Otsikko

Otsikko

7 August 2013

E-books boost short story business

E-books create opportunities for emergence of short prose and non-fiction that is not sold in collections but one by one. This phenomenon is also one of the tools that helps literature to fight on consumer´s time consumption. The main drivers of this phenomenon are changed consumption habits enabled by new technologies, as well as other changes introduced by digitalisation of book industry's value chain.

Emerging business


The book world is going through the same digital revolution that has already had a strong influence e.g. in music and video business. In both of them, consumer needs, technology enablers and newly formed value chains have led to strong growth in supply and demand of short form works. In digital music stores it became possible to download individual tracks, in parallel with collections. In videos affordability and easy access to creation tools, as well as readily available distribution (such as YouTube) have completely transformed earlier short film scene. A similar type of development is about to swipe across written word.

Short stories usually comprise of 1,000 to 8,000 words and novella of 7500 up to 30,000 words. Size limits are vague, and therefore, we use the term short story very liberally to cover the whole field of short prose. Also non-fiction texts are part of the phenomenon: Texts that are too short to form a whole book but too long for a magazine article. Special types of short form literature are also looming, such as the one visible in fan fiction.


Three major players, particularly active in the United States, are pushing short e-book formats: Amazon has Kindle Singles program, Quick Reads of Apple's iBookstore and Barnes & Noble Snap. Thin Reads site reports that in 2013, by the end of July, a total of 211 new short titles were published, the number of publications increasing quarter by quarter. The business is still modest, although Kindle Singles has sold 5 million copies since beginning of 2011 until April 2013. 28% of titles have sold more than 10,000 copies, and sales prices are typically between 0.99 USD and 2.99 USD. The catalogue available is already quite versatile, but according to Thin Reads, fiction best seller list is led by Debbie Macomber with her newest romance short story, and non-fiction list by a murder case study.

There are a lot of differing opinions on the case of short form E-books: Critics often refer to negligible sales figures or claim that no changes in readers' habits and needs are taking taking place. In the following, we examine key value chain changes, to better understand opportunities and challenges related to short form.

Value chain changes


Short stories and other short texts have been read for a very long time, either being part of a larger collection (a book consisting of multiple short stories) or published as an individual story in a magazine. Traditional masters include such names as Hemingway, Steinbeck, Kerouac, and Vargas Llosa, Stephen King is one of the more recent ones. In Finland, e.g. Veijo Meri, Maria Jotuni and Tove Jansson have created popular short stories.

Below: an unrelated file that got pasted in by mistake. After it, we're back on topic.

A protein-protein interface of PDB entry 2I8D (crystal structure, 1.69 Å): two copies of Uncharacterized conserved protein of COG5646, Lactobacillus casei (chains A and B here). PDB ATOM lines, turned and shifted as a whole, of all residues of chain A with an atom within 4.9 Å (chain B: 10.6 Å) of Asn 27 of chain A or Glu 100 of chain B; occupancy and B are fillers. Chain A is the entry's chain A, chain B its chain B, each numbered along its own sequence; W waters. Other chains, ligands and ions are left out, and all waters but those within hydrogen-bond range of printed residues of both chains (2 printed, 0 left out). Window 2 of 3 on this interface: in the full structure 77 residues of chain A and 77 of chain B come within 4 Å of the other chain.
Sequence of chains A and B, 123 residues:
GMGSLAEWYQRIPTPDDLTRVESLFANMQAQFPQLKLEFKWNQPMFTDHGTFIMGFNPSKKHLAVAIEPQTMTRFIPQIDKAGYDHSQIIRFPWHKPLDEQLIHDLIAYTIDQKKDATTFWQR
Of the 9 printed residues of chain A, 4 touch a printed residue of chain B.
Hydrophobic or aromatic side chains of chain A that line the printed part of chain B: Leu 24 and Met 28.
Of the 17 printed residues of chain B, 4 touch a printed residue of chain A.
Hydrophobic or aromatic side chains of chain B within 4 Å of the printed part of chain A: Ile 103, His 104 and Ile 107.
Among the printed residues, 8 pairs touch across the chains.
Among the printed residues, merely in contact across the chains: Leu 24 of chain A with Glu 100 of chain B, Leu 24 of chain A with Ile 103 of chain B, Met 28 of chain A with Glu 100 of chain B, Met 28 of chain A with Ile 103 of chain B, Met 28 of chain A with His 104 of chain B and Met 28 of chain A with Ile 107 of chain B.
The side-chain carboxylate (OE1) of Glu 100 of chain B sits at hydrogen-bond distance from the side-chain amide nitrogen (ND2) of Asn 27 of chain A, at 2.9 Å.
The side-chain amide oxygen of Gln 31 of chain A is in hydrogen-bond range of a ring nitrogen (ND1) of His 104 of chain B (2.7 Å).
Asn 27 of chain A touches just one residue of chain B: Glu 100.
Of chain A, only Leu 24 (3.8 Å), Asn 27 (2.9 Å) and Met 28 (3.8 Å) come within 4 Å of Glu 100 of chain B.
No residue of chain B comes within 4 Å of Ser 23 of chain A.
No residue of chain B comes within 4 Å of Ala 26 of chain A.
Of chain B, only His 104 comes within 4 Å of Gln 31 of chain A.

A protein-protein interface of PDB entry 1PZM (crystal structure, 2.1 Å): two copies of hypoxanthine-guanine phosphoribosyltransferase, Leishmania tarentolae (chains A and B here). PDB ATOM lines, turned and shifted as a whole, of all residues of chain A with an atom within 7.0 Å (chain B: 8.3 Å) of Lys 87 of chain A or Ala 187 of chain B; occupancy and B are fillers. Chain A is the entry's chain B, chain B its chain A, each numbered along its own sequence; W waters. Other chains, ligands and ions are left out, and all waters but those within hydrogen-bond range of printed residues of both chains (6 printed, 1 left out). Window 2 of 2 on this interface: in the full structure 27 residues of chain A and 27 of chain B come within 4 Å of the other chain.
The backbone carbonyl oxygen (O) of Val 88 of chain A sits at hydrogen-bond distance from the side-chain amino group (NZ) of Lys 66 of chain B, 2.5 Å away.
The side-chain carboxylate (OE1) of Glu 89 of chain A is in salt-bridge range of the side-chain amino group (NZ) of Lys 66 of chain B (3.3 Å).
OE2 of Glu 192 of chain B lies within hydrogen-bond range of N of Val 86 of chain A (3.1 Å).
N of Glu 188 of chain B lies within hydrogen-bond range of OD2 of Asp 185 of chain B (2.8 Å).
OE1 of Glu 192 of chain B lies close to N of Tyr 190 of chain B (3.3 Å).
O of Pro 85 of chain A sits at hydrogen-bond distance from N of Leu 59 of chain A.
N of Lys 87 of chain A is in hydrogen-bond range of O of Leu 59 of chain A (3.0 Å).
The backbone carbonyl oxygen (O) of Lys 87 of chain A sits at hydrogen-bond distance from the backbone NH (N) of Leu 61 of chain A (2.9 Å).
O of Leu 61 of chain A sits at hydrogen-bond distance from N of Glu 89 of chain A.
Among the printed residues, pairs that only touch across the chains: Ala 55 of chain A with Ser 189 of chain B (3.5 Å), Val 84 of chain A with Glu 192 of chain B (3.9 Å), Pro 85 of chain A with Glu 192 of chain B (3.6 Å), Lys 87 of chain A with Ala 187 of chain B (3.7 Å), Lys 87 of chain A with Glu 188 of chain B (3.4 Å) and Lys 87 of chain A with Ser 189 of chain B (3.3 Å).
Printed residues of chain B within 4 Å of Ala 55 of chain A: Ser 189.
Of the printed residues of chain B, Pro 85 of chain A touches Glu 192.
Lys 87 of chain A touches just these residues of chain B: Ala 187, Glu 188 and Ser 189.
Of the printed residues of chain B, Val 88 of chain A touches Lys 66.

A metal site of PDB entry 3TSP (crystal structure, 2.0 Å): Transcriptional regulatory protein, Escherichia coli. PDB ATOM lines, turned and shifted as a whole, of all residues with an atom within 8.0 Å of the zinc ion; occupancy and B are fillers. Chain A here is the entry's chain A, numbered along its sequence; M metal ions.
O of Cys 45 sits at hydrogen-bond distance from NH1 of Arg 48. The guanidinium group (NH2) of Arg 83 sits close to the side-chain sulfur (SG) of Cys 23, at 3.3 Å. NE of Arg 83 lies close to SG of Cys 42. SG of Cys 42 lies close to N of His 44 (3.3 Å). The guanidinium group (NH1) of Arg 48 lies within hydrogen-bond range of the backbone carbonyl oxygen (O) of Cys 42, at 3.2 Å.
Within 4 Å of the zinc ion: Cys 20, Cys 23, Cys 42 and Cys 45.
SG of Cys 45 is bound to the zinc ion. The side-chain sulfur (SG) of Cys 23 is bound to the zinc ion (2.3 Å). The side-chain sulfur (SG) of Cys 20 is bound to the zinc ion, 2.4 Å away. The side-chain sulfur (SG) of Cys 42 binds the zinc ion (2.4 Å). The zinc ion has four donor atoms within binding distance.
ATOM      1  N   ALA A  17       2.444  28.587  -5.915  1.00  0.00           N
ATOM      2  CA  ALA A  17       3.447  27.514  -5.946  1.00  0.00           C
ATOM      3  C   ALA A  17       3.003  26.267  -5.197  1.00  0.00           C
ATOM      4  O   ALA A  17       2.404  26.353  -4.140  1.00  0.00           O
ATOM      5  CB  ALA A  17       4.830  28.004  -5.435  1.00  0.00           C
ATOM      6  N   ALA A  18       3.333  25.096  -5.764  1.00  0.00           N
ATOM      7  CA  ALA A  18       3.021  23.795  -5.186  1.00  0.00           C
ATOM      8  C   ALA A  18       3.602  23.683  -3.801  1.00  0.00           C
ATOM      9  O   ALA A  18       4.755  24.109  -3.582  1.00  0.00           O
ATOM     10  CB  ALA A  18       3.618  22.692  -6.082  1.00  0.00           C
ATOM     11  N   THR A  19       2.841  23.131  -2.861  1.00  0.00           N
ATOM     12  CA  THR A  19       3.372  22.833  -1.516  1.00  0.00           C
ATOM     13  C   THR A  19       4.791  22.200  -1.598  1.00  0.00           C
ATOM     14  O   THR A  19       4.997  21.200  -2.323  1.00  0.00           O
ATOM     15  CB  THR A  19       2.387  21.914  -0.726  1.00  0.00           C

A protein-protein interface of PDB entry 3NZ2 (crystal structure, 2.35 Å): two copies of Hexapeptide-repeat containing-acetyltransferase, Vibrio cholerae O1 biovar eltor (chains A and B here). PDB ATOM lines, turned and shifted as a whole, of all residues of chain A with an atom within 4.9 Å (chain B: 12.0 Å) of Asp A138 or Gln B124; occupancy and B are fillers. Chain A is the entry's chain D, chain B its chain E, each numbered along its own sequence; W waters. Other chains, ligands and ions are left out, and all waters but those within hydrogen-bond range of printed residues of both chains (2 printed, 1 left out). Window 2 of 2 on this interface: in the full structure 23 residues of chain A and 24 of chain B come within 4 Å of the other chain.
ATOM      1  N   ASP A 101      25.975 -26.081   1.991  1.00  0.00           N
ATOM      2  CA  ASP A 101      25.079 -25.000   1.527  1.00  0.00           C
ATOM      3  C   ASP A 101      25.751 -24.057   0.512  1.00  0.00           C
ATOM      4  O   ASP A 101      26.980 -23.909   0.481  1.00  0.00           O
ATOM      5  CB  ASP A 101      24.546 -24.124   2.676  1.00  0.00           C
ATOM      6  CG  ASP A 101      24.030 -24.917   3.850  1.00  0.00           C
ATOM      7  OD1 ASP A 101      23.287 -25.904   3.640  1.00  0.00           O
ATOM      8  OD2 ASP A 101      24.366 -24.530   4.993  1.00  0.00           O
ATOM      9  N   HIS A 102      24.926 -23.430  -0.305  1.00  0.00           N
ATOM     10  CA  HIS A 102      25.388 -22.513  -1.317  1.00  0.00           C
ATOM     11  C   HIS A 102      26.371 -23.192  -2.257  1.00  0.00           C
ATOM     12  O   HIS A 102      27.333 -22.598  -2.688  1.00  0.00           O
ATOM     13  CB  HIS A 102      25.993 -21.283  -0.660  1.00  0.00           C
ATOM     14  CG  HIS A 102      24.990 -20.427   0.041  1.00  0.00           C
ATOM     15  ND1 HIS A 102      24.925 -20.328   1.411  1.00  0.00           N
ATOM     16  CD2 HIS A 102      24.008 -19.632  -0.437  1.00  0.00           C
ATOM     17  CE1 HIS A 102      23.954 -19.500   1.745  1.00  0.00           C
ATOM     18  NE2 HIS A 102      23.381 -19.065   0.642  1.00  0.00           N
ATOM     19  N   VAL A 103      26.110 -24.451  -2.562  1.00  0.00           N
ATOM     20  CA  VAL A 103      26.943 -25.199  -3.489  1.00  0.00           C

Digitalisation of media and always accessible personal devices, such as smartphones and tablets, are changing reading context. First of all, reading is competing for consumer's use of time against other media and communications applications available through a personal device, as well as social media and other Internet content and applications. On the other hand, one can carry as much reading as ever needed in her pocket, and especially short form is ideally suited for fragmenting media use, where consumption takes place more rapidly and more frequently.

E-books can be read on dedicated reader devices or on computer, tablet or smartphone having a reading software. In particular, younger readers seem to prefer general-purpose devices: Pew Research Center found in a study in Autumn 2012 that in 16 to 29 year age group, 41% use smart phone, 55% PC, 23% dedicated reading devices and 19% tablet to read e-books.

When short stories are sold in physical form, cost of a one single item is not significantly lower than that of a short story collection. When selling a product in digital format, this kind of constraints do not exist - thus there is no pressure to sell short stories in collections in one package. Short stories can then be sold one by one, in much the same way, as when publishing in literary or other magazines. Due to very low marginal costs, setting price of a digital form short story is much more flexible.

Low manufacturing costs and ease of distribution, enabled by digitalisation and the Internet, have already attracted amateur and other hopeful writers: Short stories provided in electronic form are a great way for writers to convince consumers of their skills at an affordable price, and thus create greater demand for their writings and stimulate interest among publishers. More famous writers can also count on short stories to produce significant returns.